This broad understanding of IT is what Dominic Chacon was looking for in an IT program. Currently working in IT at one of the valley hospitals, he wanted his education to match his career path. "I've been here for eight and a half years, so when I saw there was going to be a bachelor's program at PC, I applied to start work on my associate degree, so when the BA program became available, I could move into it and eventually graduate with a BA." Dominic will earn his associate degree in IT in the spring. "My classes and access to help have been great," he said. "In my IT role, I see the day-to-day tasks we need to do. The class projects are well-planned and relate to the real world, so that's been great to see in the curriculum." He is looking to grow into management at his current company, which he said is a great place to work. He noted the IT department is growing and all in-house, so he has the opportunity to work with different aspects of IT, from networking to servers to endpoints to IT security. 

"For many people, school can be intimidating," Dominic said. Now 32, he first experienced college out of high school and was pursuing a different career path, but he stopped going. He acknowledges the fear and anxiety of, Do I want to start again? It's going to take me long to get there. Yet, he's realized one of the takeaways from going back to school at PC was how easy it was to get started, to get the ball rolling. "It's never too late to start," he said. "You just have to take those first steps. Phoenix College provides a safe environment to further your education, and no one judges you. Many students are returning to pursue an education, and PC provides that welcomeness."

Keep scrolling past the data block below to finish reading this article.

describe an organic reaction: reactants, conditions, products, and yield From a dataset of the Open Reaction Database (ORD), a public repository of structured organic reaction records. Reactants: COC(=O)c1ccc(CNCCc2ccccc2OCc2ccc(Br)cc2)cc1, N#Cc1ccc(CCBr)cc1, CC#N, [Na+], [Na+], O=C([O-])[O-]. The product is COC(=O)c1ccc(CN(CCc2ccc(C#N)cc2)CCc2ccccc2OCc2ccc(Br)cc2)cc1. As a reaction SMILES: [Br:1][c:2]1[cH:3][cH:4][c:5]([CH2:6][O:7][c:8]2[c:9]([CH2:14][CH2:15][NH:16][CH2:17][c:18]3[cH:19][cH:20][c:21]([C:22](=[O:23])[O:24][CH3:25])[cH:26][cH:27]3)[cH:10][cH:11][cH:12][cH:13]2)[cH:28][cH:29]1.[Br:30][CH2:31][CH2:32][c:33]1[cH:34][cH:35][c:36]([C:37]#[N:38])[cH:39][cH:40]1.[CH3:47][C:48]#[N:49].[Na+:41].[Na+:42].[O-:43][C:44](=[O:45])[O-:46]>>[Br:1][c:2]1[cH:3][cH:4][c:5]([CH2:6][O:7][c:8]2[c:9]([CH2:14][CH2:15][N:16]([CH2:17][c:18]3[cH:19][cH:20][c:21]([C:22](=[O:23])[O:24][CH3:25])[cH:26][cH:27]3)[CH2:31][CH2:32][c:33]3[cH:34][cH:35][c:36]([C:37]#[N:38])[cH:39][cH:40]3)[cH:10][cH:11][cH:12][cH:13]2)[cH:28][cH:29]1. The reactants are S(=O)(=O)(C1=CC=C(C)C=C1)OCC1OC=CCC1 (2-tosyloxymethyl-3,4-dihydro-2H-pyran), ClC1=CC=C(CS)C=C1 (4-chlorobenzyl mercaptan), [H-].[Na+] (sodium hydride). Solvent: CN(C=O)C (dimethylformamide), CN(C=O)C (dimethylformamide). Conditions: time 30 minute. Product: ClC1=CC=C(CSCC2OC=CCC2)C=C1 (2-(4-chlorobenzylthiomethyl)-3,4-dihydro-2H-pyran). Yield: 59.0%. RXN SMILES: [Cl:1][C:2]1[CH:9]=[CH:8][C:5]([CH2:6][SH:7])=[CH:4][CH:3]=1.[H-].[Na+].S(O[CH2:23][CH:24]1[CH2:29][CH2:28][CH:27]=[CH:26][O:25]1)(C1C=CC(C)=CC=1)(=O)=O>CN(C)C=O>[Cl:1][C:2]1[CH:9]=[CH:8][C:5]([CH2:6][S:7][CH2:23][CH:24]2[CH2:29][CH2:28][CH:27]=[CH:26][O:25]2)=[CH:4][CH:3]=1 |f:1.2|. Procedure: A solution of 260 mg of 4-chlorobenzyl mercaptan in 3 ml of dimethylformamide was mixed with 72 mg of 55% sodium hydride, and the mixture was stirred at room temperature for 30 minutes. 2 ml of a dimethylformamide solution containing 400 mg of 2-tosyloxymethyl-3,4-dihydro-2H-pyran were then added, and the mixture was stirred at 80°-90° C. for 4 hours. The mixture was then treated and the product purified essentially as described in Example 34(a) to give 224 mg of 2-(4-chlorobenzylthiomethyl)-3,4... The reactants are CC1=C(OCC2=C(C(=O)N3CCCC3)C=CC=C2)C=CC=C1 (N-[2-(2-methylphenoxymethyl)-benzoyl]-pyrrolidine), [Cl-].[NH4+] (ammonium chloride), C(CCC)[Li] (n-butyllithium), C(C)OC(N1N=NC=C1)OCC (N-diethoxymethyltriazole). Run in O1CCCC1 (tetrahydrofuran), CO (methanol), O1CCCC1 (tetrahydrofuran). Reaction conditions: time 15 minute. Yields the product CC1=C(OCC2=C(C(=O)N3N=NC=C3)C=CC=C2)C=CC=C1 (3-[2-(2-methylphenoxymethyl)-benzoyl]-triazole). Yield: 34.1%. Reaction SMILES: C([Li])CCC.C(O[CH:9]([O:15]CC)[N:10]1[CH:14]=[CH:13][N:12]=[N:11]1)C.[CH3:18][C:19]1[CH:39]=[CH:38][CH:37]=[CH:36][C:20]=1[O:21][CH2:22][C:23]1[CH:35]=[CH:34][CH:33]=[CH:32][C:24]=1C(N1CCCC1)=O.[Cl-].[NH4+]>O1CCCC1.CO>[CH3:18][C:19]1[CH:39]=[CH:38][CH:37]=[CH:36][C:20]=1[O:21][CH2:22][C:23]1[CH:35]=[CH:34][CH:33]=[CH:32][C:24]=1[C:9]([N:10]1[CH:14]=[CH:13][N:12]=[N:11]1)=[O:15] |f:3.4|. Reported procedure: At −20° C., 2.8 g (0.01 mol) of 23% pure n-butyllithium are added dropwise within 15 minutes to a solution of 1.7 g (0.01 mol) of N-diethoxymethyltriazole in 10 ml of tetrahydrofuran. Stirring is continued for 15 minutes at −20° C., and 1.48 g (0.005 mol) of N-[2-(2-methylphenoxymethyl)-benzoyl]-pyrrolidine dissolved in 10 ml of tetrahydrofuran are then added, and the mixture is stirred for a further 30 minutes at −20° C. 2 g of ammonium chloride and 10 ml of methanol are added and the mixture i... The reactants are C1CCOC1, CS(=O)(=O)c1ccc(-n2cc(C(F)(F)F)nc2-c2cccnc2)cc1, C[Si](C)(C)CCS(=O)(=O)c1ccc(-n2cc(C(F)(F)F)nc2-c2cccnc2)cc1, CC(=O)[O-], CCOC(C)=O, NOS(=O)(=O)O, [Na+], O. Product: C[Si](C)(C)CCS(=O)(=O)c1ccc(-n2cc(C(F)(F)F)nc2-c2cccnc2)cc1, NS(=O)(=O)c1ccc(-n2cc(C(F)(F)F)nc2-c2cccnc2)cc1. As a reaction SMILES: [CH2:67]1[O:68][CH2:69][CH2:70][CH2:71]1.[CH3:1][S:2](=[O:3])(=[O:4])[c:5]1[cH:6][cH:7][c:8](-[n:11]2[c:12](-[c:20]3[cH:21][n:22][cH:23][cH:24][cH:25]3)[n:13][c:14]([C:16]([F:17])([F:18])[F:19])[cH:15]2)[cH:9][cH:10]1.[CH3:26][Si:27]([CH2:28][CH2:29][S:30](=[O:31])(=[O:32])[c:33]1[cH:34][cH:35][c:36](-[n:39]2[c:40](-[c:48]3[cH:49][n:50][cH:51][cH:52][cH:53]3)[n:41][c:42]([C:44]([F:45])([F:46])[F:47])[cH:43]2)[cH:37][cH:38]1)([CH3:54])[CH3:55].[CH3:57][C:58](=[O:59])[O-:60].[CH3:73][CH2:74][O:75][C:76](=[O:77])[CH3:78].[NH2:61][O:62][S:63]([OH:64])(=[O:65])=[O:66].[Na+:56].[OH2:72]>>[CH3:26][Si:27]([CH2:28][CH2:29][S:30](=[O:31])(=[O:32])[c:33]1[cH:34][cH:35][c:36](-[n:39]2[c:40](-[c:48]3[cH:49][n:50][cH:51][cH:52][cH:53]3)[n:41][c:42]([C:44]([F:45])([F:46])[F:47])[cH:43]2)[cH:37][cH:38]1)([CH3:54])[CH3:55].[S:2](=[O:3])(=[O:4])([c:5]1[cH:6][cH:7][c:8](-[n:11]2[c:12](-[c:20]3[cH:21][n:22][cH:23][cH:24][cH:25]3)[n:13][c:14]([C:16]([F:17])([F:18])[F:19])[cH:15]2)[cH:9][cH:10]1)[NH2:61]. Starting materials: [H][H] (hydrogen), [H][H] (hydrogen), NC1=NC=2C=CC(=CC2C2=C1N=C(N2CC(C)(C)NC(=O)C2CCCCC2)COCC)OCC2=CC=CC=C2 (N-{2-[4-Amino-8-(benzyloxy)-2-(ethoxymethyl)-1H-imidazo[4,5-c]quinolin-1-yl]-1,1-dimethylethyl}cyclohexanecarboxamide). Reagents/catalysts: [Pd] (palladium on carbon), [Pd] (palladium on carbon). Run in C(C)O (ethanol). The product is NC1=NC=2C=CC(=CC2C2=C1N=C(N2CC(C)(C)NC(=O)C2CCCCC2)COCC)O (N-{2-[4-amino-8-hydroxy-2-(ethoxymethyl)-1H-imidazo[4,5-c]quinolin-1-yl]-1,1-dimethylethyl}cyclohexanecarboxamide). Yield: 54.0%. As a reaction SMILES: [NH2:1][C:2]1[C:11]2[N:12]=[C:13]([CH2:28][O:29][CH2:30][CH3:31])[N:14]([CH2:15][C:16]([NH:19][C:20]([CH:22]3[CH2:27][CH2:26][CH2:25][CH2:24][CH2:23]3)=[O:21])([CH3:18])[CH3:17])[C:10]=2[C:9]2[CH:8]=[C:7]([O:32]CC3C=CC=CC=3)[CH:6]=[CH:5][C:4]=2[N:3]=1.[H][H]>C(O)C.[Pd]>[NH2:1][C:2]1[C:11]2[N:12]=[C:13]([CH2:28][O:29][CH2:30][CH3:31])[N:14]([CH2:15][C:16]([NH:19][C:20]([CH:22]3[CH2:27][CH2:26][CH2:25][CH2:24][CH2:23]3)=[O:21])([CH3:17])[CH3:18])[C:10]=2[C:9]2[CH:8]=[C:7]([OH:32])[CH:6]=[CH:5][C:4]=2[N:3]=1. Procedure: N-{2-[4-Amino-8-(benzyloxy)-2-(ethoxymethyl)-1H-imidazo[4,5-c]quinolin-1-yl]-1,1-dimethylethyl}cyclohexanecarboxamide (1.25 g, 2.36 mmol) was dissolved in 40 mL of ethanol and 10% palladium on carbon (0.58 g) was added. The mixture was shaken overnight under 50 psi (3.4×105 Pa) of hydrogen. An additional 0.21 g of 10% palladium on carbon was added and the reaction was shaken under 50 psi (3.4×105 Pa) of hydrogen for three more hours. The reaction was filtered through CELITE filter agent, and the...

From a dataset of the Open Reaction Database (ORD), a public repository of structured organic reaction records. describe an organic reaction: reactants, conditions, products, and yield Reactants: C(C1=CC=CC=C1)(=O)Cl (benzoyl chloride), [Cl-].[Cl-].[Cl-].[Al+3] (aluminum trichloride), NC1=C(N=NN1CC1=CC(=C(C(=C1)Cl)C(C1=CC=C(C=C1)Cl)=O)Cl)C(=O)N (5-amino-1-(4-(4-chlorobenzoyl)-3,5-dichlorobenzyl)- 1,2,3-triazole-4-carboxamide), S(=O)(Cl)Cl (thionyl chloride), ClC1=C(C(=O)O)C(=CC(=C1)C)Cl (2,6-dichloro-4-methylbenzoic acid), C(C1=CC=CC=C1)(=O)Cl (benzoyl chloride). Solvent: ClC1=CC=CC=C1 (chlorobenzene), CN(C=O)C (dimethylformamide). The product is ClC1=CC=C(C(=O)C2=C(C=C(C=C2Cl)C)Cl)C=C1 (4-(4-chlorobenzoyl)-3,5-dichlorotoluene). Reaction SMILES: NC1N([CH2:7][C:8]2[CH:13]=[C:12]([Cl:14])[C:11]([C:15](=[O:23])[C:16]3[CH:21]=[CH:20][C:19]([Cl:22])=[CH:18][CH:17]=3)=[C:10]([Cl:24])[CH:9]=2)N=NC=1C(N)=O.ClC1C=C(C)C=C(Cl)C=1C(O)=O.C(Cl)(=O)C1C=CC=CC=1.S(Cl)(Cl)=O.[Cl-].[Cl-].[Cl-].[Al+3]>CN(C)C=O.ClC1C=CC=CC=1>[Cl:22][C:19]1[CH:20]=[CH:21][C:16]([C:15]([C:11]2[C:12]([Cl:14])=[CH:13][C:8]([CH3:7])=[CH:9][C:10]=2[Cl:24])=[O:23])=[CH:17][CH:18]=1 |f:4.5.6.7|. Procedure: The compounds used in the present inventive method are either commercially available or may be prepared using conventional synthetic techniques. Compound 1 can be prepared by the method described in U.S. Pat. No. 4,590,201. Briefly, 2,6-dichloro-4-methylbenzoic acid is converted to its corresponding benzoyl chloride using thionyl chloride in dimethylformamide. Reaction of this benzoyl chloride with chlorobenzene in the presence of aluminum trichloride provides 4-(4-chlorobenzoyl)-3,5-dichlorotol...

The bachelor's degree in IT appeals to professionals in the tech industry who have some IT certifications or experience and are ready for the next step in their careers. David Gonzalez, a full-time Tech Support Technician at South Mountain Community College (SMCC), is pursuing his bachelor's degree in IT at Phoenix College. A former camp counselor in Prescott, David started the IT associate degree and wanted more hands-on experience, so he accepted a work-study position in the IT department. When David graduated with an associate degree in 2018, he took a part-time IT position and eventually a full-time position. He also started a bachelor's degree program at NAU, but then the pandemic hit, and he stopped attending for financial reasons. In PC's bachelor's degree program, David is registered for two classes for the fall and hopes to increase to three or four courses in the spring. "What I hope to gain with the bachelor's degree is a higher position," David said, "at SMCC or the district, Intel or Google. I'd also love to work with Apple."